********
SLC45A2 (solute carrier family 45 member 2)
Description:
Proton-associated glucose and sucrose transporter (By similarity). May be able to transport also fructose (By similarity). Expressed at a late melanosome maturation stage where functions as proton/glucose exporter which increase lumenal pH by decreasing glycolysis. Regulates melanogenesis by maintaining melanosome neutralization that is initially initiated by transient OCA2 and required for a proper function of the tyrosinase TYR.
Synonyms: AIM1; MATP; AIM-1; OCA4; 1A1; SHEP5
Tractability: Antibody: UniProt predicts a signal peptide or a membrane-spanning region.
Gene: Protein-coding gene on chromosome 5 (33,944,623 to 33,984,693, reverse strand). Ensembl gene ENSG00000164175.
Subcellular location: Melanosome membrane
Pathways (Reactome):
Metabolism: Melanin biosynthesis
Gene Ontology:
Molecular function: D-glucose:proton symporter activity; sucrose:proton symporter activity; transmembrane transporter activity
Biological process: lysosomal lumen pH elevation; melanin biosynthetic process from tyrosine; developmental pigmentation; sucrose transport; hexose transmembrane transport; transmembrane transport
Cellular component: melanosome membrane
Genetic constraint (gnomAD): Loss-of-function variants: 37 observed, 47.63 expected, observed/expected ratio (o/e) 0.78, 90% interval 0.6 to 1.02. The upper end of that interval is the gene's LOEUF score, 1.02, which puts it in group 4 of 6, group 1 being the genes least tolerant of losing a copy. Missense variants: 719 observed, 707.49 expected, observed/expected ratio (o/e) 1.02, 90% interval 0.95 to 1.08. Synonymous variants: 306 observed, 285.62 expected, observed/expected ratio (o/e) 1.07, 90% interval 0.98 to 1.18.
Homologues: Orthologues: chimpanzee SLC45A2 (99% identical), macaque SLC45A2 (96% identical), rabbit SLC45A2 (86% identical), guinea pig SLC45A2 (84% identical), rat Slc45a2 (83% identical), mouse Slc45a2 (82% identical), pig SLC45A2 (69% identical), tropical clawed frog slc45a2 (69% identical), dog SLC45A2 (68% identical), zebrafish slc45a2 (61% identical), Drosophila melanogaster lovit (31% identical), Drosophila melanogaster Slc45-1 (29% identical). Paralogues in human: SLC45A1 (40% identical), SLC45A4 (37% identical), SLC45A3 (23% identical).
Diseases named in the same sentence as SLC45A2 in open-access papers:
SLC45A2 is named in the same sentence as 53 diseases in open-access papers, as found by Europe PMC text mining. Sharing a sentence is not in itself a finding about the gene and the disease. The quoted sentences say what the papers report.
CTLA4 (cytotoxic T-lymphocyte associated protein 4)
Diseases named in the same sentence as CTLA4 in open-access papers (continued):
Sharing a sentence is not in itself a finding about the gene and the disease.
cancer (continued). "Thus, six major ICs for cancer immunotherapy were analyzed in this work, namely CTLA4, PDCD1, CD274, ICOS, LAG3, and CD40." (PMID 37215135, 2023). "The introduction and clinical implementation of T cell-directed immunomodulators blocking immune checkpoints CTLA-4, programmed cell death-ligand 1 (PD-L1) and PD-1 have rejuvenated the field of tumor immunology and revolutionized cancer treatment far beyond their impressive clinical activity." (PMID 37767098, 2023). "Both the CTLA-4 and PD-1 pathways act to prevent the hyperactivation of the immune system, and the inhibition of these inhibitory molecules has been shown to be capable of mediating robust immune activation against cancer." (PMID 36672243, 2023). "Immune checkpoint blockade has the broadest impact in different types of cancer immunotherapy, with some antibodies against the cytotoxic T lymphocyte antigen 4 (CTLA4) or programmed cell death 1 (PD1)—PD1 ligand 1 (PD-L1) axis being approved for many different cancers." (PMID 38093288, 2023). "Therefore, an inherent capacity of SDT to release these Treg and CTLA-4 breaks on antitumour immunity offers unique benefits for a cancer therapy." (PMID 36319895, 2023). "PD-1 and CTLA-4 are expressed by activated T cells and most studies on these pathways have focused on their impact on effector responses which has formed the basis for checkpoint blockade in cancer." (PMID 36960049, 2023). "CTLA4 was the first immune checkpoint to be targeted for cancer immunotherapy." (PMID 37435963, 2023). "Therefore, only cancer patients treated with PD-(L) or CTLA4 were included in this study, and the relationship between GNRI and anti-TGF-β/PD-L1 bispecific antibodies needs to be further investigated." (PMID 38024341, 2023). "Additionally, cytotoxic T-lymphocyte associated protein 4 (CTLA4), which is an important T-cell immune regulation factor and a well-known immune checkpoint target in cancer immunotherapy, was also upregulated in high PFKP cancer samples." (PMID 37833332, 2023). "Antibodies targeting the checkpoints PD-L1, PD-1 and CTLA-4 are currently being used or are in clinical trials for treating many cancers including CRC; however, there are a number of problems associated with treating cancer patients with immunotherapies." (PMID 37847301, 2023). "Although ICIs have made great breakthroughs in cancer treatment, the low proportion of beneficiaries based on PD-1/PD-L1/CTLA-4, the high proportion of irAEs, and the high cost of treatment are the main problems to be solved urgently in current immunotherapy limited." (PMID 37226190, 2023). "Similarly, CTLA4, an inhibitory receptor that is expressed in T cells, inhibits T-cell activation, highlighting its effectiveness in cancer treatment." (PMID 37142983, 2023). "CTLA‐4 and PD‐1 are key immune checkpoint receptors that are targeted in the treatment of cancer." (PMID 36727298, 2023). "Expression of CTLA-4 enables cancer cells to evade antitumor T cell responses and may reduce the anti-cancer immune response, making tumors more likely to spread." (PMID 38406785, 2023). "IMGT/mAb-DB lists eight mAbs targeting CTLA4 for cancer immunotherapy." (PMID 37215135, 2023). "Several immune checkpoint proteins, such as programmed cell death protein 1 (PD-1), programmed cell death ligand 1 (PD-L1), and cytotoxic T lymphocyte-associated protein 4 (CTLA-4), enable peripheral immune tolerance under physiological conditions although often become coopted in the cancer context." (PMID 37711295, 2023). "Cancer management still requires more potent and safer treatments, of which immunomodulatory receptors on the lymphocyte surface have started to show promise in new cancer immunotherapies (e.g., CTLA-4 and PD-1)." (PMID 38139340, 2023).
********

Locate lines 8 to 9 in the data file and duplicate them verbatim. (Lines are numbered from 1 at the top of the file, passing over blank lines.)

Pathways (Reactome):
Metabolism: Melanin biosynthesis